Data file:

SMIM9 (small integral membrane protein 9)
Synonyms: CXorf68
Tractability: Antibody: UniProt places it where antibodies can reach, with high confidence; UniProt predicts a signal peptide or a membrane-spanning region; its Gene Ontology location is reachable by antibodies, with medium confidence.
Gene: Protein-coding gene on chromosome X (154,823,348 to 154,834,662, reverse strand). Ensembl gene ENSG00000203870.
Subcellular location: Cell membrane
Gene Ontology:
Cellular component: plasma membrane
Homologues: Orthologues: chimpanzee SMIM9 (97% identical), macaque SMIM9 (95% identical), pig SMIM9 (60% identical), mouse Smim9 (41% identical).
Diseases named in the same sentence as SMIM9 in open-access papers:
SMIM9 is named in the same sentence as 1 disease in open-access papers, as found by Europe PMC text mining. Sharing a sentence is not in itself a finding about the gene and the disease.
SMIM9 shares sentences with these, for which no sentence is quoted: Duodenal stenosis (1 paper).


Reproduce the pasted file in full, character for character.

SMIM9 (small integral membrane protein 9)
Synonyms: CXorf68
Tractability: Antibody: UniProt places it where antibodies can reach, with high confidence; UniProt predicts a signal peptide or a membrane-spanning region; its Gene Ontology location is reachable by antibodies, with medium confidence.
Gene: Protein-coding gene on chromosome X (154,823,348 to 154,834,662, reverse strand). Ensembl gene ENSG00000203870.
Subcellular location: Cell membrane
Gene Ontology:
Cellular component: plasma membrane
Homologues: Orthologues: chimpanzee SMIM9 (97% identical), macaque SMIM9 (95% identical), pig SMIM9 (60% identical), mouse Smim9 (41% identical).
Diseases named in the same sentence as SMIM9 in open-access papers:
SMIM9 is named in the same sentence as 1 disease in open-access papers, as found by Europe PMC text mining. Sharing a sentence is not in itself a finding about the gene and the disease.
SMIM9 shares sentences with these, for which no sentence is quoted: Duodenal stenosis (1 paper).